Changed line(s) 1 from:
I don't think that's it.
to:
I don\'t think that\'s it.
Changed line(s) 3 from:
The probably I kept running into, and thought I'd finally solved but apparently hadn't, is that it's hard to tell whether a
to:
The probably I kept running into, and thought I\'d finally solved but apparently hadn\'t, is that it\'s hard to tell whether a \"\'\'\'[=]]=]\'\'\'\" belongs to a spoiler tag, or to something else.

The part where I tried to evacuate all the other bracketed expressions into the list, then put them back after stripping the spoiler tags, was supposed to bypass this. It apparently didn\'t work perfectly, even though the results were better than previous attempts, and good enough that I didn\'t notice anything wrong until you started posting corrections. Still, that was definitely \'\'not\'\' the way to solve that problem...

What I really need is a reliable way to ignore a \"\'\'\'[=]]=]\'\'\'\" whenever there\'s a \"\'\'\'[=[[=]\'\'\'\" between it and the \"\'\'\'[=[[spoiler:=]\'\'\'\", while otherwise matching the spoiler to the nearest \"\'\'\'[=]]=]\'\'\'\".

I think there\'d probably be an easy way to solve this if I was better at writing Regular Expressions.

Although I could be wrong about that; for all I know it may actually not be possible to do this with pattern matching alone, but only with an \'\'actual parser\'\' that maps the syntax into a tree.

Heh, if text processing were as easy as it looked, then the ScunthorpeProblem wouldn\'t exist...
Changed line(s) 1 from:
I don't think that's it.
to:
I don\'t think that\'s it.
Changed line(s) 3 from:
The probably I kept running into, and thought I'd finally solved but apparently hadn't, is that it's hard to tell whether a
to:
The probably I kept running into, and thought I\'d finally solved but apparently hadn\'t, is that it\'s hard to tell whether a \"\'\'\'[=]]=]\'\'\'\" belongs to a spoiler tag, or to something else.

The part where I tried to evacuate all the other bracketed expressions into the list, then put them back after stripping the spoiler tags, was supposed to bypass this. It apparently didn\'t work perfectly, even though the results were better than previous attempts, and good enough that I didn\'t notice anything wrong until you started posting corrections. Still, that was definitely \'\'not\'\' the way to solve that problem...

What I really need is a reliable way to ignore a \"\'\'\'[=]]=]\'\'\'\" whenever there\'s a \"\'\'\'[=[[=]\'\'\'\" between it and the \"\'\'\'[=[[spoiler:=]\'\'\'\"

I think there\'d probably be an easy way to solve this if I was better at writing Regular Expressions.

Although I could be wrong about that; for all I know it may actually not be possible to do this with pattern matching alone, but only with an \'\'actual parser\'\' that maps the syntax into a tree.

Heh, if text processing were as easy as it looked, then the ScunthorpeProblem wouldn\'t exist...
Changed line(s) 1 from:
I don't think that's it.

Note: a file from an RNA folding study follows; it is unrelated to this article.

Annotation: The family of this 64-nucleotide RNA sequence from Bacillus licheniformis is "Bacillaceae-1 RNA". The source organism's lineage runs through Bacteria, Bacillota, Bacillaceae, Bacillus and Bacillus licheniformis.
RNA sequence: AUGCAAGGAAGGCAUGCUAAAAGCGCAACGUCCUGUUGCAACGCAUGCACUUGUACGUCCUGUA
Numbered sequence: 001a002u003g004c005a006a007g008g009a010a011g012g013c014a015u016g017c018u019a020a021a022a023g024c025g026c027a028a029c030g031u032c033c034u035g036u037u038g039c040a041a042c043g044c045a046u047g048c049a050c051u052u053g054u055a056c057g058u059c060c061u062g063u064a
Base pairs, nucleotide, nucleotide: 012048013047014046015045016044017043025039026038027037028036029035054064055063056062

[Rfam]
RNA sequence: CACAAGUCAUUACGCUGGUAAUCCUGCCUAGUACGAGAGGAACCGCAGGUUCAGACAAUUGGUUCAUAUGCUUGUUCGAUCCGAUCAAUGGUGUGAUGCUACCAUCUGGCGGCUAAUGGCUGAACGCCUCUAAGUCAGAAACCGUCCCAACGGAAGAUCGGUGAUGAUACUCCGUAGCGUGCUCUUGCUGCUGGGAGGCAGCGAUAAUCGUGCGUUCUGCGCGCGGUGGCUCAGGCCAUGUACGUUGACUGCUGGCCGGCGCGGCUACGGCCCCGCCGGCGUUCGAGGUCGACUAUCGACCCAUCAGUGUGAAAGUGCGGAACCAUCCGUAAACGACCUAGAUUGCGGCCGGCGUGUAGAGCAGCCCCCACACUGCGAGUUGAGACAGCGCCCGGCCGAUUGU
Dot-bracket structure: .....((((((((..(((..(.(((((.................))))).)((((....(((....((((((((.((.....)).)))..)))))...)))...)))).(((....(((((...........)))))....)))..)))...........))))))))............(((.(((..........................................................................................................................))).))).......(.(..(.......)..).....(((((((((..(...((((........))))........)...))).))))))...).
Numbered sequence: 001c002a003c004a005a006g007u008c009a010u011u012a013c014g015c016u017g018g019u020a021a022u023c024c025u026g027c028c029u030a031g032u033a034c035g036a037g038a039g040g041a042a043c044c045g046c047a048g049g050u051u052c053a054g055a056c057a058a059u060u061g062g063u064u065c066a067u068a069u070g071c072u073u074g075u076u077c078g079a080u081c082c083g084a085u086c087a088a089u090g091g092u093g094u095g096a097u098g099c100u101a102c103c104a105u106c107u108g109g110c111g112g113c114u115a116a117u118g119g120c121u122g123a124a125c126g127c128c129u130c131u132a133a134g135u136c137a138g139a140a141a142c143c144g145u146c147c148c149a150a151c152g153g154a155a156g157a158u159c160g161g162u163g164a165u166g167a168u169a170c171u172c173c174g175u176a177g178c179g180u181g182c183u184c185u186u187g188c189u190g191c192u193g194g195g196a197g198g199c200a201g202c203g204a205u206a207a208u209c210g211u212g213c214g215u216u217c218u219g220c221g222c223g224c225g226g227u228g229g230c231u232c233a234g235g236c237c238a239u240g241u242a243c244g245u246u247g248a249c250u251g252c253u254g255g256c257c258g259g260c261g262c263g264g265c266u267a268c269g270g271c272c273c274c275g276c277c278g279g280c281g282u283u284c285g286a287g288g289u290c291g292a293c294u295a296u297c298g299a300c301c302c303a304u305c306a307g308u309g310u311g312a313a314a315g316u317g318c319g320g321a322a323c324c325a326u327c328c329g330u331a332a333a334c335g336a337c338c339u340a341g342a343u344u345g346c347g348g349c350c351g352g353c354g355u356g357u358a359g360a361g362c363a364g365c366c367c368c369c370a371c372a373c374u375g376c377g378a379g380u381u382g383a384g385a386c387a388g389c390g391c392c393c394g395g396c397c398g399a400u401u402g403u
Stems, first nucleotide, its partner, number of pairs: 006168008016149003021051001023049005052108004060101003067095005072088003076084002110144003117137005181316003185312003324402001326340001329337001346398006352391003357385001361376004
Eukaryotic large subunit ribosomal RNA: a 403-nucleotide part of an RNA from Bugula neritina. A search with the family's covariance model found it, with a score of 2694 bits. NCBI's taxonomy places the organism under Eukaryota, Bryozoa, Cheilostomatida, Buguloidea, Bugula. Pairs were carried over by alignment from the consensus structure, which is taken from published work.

to:
I don\'t think that\'s it.
Changed line(s) 3 from:
The probably I kept running into, and thought I'd finally solved but apparently hadn't, is that it's hard to tell whether a
to:
The probably I kept running into, and thought I\'d finally solved but apparently hadn\'t, is that it\'s hard to tell whether a \"\'\'\'[=]]=]\'\'\'\" belongs to a spoiler tag, or to something else.

The part where I tried to evacuate all the other bracketed expressions into the list, then put them back after stripping the spoiler tags, was supposed to bypass this. It apparently didn\'t work perfectly, even though the results were better than previous attempts, and good enough that I didn\'t notice anything wrong until you started posting corrections. Still, clearly that was not the way to solve that problem...

What I really need is a reliable way to ignore a \"\'\'\'[=]]=]\'\'\'\" whenever there\'s a \"\'\'\'[=[[=]\'\'\'\" between it and the \"\'\'\'[=[[spoiler:=]\'\'\'\"

I think there\'d probably be an easy way to solve this if I was better at writing Regular Expressions.

Although I could be wrong about that; for all I know it may actually not be possible to do this with pattern matching alone, but only with an \'\'actual parser\'\' that maps the syntax into a tree.

Heh, if text processing were as easy as it looked, then the ScunthorpeProblem wouldn\'t exist...
Changed line(s) 1 from:
I don't think that's it.
to:
I don\'t think that\'s it.
Changed line(s) 3 from:
The probably I kept running into, and thought I'd finally solved but apparently hadn't, is that it's hard to tell whether a
to:
The probably I kept running into, and thought I\'d finally solved but apparently hadn\'t, is that it\'s hard to tell whether a \"\'\'\'[=]]=]\'\'\'\" belongs to a spoiler tag, or to something else.

The part where I tried to evacuate all the other bracketed expressions into the list, then put them back after stripping the spoiler tags, was supposed to bypass this. It apparently didn\'t work perfectly, even though the results were better than previous attempts, and good enough that I didn\'t notice anything wrong until you started posting corrections.